NVidia premieres its ninth-generation GPU
With generational shifts in graphics processors taking place almost every 12 months now, instead of the 18 months GPU manufacturers prefer, the value proposition becomes more difficult each time. Yesterday, NVidia hoped it could make a play to the mainstream buyer.
The company's ninth generation of graphics processors burst onto the scene yesterday, in the form of the GeForce 9600 GT card, the first unit to feature its GeForce 9 series GPU.
With a moderate pricetag estimated to be around $199, NVidia claims the 9600 to be "HD Gaming for the Masses." However, this is not to say that enthusiasts will not also take note when considering processing-per-dollar.
The specs revealed yesterday for the 9600 GT reference card read as follows: 64 stream Processors, a core clock speed of 650 MHz, shader clock speed of 1625 MHz, and a memory clock of 900 MHz. The card's 512 MB of 256-bit memory has a bandwidth of 57.6 GB per second, and a texture fill rate of 20.8 billion per second.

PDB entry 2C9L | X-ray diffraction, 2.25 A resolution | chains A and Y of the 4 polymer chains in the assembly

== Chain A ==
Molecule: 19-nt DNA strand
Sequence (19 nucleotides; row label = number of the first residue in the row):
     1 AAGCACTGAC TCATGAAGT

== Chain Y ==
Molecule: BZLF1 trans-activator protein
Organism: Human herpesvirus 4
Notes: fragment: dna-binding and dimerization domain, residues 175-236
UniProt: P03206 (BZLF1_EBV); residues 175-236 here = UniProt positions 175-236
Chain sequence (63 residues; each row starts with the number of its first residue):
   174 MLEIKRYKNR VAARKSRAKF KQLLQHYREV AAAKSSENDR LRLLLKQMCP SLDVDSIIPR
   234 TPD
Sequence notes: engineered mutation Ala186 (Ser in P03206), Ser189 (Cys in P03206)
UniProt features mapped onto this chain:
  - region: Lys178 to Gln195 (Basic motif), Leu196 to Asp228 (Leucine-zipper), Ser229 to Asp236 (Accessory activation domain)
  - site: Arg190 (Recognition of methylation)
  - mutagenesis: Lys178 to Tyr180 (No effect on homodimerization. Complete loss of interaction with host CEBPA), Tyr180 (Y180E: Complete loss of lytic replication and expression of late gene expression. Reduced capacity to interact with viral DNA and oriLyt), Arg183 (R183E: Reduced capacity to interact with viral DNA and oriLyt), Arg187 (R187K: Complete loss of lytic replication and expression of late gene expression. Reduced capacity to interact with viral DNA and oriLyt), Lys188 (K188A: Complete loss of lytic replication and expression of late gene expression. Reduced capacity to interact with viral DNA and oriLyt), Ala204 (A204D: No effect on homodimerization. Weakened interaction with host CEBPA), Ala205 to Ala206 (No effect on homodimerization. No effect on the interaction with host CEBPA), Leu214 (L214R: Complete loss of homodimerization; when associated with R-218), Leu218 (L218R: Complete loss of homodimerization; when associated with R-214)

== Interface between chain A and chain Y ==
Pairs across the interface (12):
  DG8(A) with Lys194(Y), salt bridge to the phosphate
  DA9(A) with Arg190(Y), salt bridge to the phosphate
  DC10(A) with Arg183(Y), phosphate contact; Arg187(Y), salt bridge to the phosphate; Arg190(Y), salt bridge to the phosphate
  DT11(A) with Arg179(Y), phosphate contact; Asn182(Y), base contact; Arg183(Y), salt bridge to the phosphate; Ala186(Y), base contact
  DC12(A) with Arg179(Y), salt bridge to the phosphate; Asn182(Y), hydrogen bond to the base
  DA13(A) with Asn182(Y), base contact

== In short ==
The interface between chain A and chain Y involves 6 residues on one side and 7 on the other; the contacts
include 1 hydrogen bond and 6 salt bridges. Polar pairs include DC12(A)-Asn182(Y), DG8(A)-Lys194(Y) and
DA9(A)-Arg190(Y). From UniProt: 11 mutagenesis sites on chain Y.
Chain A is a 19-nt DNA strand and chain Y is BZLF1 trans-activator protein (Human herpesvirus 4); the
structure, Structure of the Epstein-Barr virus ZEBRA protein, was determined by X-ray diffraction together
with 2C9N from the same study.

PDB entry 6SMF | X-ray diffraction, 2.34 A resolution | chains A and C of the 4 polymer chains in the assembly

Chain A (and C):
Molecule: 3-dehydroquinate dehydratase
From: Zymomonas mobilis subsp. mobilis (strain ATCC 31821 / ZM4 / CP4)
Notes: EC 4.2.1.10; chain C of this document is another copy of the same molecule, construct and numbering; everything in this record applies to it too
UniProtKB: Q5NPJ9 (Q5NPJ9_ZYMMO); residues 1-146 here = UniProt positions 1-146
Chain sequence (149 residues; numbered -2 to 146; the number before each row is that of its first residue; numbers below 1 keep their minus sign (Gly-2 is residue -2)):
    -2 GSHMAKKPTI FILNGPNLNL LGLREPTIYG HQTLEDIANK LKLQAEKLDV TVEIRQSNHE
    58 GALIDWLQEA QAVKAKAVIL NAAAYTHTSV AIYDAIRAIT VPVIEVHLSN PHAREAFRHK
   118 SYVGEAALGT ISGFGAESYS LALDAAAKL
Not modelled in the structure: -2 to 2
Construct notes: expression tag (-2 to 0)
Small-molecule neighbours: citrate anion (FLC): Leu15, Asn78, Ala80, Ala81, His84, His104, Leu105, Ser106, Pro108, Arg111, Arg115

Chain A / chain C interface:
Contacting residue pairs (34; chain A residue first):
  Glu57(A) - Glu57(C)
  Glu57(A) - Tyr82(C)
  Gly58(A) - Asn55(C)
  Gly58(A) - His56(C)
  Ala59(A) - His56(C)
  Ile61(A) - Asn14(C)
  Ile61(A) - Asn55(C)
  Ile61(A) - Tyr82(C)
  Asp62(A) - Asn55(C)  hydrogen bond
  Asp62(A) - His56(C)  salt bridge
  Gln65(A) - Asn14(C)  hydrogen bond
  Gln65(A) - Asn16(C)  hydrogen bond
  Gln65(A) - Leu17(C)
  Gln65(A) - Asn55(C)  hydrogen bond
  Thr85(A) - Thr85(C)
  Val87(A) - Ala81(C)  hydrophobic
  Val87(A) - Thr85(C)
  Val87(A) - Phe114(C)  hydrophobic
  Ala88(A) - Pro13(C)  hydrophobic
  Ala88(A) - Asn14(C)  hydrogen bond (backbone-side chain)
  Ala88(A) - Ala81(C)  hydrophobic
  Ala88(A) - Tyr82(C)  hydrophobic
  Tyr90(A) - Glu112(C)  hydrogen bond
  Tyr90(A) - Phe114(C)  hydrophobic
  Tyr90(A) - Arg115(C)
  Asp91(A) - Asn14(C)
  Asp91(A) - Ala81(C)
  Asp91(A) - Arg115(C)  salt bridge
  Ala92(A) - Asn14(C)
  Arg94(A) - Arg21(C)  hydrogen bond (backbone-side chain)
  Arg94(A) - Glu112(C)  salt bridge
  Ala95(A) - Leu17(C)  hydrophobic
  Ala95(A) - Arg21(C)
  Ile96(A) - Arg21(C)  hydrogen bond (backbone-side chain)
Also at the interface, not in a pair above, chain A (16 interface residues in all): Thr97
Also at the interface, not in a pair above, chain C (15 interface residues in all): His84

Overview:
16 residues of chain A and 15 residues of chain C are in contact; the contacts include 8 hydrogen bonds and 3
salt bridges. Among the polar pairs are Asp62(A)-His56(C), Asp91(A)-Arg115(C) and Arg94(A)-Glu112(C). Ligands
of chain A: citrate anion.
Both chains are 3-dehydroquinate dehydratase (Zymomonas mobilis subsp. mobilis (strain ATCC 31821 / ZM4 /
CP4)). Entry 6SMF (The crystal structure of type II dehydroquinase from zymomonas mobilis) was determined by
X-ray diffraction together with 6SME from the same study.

If you're familiar with NVidia's nomenclature, you'll note right away that the "6" in the second digit, and the absence of an "X" at the end, indicates this will not be the high-end card in the product line, or in that of any of NVidia's OEMs. But SLI configuration will be an option, the company said.
The GeForce 9 GPU is designed for the PCI Express 2.0 bus architecture, but devices on this standard feature backwards compatibility with former PCIe motherboards by design.
News of the new line of GPUs has been circulating since before Christmas, and some sites are already claiming this card to be the best in its class when weighed against competitors.
Additionally, the 9600 GT features NVidia's trademarked PureVideo HD acceleration, which speeds up the decoding and post-processing, and Dynamic frame-by-frame contrast enhancement.